What's being called the biggest development to hit Talent in decades is drawing protests from residents about leap-frogging urbanization, traffic, noise and loss of scenic views.

What's being called the biggest development to hit Talent in decades is drawing protests from residents about leap-frogging urbanization, traffic, noise and loss of scenic views.

Even though the Pacific Stage Heights development is surrounded by farms and hilly patches of undeveloped land, it lies within Talent's urban growth boundary, where land is earmarked for residential development, and developers so far seem to be following all the rules.

"You can't deny a development on grounds of unpopularity," said Talent city planner John Adam.

The project, proposed by Eric Artner of Jacksonville, will get its first hearing before the Talent Planning Commission at 6:30 tonight at Talent Community Center, 206 E. Main St.

Artner said the proposed development on Belmont Road, off the south end of Talent Ave., meets the "green" standards of the state's Earth Advantage program and includes open space, hiking trails and a wetlands interpretive area, along with a wide range of sizes and prices for houses.

It would also require annexing a 12-acre plot into the city that's included in the development proposal.

Adam said the project has posed a challenge because of its size and the steep land developers want to use. Some of the ground has slopes of more than 25 percent, which could raise the possibility of slides.

Adam said the proposal also needs to adequately address storm water drainage and provide a buffer between agricultural and urban lands.

Adam said he will recommend the Planning Commission defer action, to give planning staff and Artner time to iron out those concerns as well as density issues.

Artner has applied for 152 lots on the 39-acre development, on the notion that the project's open space allows him "bonus density." Adam says city codes would limit the development to as few as 115 units.

The differences will have to be worked out, Adam said.

Most of the lots are concentrated in the downhill half of the project, close to Talent Avenue, a railroad line and a ditch maintained by the Talent Irrigation District. Artner said concentrating the residential lots is the preferred layout environmentally because it allows for more open space, trails and nature preserves on the undeveloped land.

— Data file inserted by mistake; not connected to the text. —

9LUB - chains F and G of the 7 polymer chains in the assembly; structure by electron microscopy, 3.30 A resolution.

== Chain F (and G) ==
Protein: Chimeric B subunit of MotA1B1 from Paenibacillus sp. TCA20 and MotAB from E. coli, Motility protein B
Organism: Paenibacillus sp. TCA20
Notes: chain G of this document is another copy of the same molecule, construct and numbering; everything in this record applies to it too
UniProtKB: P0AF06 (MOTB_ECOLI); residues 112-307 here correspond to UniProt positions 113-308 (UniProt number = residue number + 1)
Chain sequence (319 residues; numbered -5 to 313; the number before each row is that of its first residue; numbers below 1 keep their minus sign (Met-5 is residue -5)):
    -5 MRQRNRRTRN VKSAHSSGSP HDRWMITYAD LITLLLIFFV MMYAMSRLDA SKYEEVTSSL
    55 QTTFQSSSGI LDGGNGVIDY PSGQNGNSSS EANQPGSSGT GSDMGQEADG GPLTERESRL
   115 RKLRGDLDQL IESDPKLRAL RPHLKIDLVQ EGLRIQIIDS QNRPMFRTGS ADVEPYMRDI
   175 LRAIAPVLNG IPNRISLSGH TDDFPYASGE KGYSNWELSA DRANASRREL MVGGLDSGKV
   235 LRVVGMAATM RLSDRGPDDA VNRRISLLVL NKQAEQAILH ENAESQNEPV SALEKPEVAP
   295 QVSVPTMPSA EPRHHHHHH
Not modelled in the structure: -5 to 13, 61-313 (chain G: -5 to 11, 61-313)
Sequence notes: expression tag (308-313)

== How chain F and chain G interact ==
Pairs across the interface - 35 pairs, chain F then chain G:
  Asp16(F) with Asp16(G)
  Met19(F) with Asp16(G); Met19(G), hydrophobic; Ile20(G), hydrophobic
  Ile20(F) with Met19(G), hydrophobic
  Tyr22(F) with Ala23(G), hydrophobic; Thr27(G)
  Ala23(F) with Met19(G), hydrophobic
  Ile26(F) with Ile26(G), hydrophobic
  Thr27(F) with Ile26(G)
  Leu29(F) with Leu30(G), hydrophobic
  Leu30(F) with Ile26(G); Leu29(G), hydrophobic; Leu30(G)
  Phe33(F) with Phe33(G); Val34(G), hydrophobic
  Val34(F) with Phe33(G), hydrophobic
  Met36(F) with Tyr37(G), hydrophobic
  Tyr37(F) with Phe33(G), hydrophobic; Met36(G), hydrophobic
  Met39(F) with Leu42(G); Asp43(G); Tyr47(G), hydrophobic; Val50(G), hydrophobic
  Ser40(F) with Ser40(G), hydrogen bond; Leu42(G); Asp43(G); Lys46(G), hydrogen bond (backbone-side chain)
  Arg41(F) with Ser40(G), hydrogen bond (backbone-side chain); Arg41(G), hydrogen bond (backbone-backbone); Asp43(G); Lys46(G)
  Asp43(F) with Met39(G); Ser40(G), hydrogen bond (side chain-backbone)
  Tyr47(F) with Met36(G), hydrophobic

"We're giving up nine acres for open space and park land," Artner said. "That's pretty generous. And their code allows the density we're proposing."

City officials have heard numerous complaints from neighbors whose opinions they sought through comment forms.

Andrew and Susana Schofield of Talent Avenue called the project "absolutely out of character" for the semi-rural neighborhood of single-family homes. They said it would decrease livability and increase storm runoff, traffic congestion and fire danger.

Gary and Linda Brewer of Talent Avenue questioned where water would come from for the new homes, since Talent buys water now from the Medford Water Commission. Sarah Powell and several other Talent residents asked officials to reject the project, saying it's not needed and there's plenty of land for development closer to town.

Adam said the argument that the project "leapfrogs" urbanization has no merit because there is little buildable land left in residential areas of Talent, and city services, including sewer, streets and water, have been extended to the site.

The developer will pay for paving Belmont Road.

Adam said many people just don't want the project to be built, "and I empathize with that, but the city drew up the urban growth boundary in 1974 and said this land is going to be urbanized. Everyone knew it would happen."

Artner described his project as "a great asset to Talent," and he expects to gain approval and begin breaking ground within four to six months. Home sales could follow within a year.

Adam said city planners and the Planning Commission want to make the project turn out well "because it's a flagship development for hillsides, which we haven't done before, and for the south-of-the-tracks area. It will set the standard."

John Darling is a freelance writer living in Ashland. E-mail him at jdarling@jeffnet.org.